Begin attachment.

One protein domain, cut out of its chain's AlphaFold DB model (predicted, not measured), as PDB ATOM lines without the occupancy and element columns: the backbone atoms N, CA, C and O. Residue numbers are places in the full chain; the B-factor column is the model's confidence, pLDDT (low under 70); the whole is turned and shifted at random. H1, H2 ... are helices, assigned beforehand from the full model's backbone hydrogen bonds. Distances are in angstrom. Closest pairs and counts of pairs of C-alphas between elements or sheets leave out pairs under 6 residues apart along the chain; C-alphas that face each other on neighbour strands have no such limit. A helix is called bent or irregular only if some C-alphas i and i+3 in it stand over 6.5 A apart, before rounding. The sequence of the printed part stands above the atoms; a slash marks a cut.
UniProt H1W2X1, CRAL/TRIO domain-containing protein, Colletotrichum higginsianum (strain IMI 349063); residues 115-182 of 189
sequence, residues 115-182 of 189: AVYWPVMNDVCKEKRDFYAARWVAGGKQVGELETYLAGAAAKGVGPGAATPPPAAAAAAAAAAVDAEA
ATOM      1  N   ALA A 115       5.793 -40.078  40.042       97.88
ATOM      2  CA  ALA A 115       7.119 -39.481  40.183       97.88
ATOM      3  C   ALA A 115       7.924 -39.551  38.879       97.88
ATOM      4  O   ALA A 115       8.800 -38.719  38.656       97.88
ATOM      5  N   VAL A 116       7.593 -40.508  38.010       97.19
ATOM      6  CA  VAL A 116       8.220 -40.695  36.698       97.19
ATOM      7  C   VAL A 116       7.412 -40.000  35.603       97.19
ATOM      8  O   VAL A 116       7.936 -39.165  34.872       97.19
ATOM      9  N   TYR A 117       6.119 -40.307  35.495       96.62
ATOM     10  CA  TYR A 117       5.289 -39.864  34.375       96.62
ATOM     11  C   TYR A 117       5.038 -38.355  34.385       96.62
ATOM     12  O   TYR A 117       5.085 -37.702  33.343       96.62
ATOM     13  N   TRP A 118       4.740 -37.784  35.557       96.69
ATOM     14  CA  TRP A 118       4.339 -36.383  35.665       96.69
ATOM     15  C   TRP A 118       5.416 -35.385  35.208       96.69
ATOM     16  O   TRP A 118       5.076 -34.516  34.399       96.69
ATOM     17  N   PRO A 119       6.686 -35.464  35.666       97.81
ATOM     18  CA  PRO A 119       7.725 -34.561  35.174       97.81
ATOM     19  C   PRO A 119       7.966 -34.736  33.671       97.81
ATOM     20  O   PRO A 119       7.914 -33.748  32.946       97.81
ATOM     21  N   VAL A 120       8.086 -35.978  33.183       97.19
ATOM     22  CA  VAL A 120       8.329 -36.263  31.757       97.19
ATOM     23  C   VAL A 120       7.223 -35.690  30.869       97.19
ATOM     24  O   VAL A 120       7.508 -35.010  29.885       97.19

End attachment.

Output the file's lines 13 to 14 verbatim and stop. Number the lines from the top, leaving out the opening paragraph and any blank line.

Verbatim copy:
ATOM     11  C   TYR A 117       5.038 -38.355  34.385       96.62
ATOM     12  O   TYR A 117       5.085 -37.702  33.343       96.62